Dollar reigns

The dollar is on the front foot, benefiting in an environment where concerns about the global economy are to the fore, reflected in a renewed decline in bond yields in the core markets (with German 10-year yields back in negative territory). The US currency strengthened to an overnight high of around $1.1140 against the euro – its strongest level since late 2017 –  which is more or less where it remains this morning, and is continuing to nudge higher against the pound trading at about $1.29, with the latter a little firmer against the euro at just under 86.5p

The IFO index of the business climate in Germany dipped in April, which added to the markets’ concern about the economic outlook generally, though it held above its February low and was broadly in line with its average level in the first quarter of the year, suggesting perhaps the growth in Germany may be stabilising having slowed over the course of 2018 and into early 2019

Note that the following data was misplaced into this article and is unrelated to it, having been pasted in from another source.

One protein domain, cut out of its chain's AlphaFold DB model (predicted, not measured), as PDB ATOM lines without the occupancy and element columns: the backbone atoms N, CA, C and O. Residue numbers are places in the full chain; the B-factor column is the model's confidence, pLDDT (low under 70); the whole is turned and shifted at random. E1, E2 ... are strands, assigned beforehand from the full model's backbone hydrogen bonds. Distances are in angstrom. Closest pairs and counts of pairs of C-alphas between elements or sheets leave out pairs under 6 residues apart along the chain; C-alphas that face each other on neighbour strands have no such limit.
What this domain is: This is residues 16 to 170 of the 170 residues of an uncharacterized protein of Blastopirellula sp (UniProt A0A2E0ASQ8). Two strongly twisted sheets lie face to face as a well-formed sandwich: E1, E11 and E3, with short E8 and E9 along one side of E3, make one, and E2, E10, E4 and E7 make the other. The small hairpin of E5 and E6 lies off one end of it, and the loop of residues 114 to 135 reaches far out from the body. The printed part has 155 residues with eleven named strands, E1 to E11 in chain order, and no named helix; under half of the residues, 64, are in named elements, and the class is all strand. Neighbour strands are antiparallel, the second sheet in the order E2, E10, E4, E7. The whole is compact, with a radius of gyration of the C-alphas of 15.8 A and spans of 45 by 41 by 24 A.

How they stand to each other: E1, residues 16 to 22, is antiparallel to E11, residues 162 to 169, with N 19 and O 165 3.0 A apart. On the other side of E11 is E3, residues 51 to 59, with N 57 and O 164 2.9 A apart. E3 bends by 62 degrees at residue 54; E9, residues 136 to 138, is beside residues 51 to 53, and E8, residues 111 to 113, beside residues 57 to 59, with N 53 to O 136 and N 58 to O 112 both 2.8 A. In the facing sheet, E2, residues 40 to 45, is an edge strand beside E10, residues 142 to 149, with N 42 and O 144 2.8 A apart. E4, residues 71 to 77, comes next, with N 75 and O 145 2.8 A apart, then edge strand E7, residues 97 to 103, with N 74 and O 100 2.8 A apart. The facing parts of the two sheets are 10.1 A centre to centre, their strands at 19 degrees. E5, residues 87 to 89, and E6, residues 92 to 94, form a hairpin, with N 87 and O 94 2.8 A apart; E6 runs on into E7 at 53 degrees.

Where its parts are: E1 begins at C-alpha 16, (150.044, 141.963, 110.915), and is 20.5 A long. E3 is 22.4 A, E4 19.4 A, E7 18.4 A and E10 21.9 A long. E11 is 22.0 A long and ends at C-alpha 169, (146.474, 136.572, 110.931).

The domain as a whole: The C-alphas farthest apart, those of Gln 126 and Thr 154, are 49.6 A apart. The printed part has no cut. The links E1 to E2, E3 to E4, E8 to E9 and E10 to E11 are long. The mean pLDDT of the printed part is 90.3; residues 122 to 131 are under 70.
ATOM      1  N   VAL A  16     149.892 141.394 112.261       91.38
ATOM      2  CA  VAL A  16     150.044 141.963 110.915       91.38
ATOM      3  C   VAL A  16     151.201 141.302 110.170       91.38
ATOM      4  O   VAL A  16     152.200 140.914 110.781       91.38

The Bank of Canada has become the latest central bank to change tack on monetary policy. Having back in January said that interest rates would need to rise, yesterday following its latest meeting it indicated keeping rates on hold would be appropriate. It noted that global economic growth had slowed by more than it was forecasting in January,  though it expects activity to pick up during 2019 supported by, among other things, “accommodative financial conditions” on foot of the recent increase in equity markets and the fall in bond yields

The NIESR institute is forecasting GDP growth in the UK of 1.4% this year and 1.6% in 2020.  It notes that, “with inflation stable at target (2%), and only limited evidence of domestic inflationary pressure”, interest rates are expected “to remain at 0.75% throughout this year before being raised to 1% in the second half of 2020”

Data due today includes the CBI’s latest retail sales survey in the UK and jobless claims in the US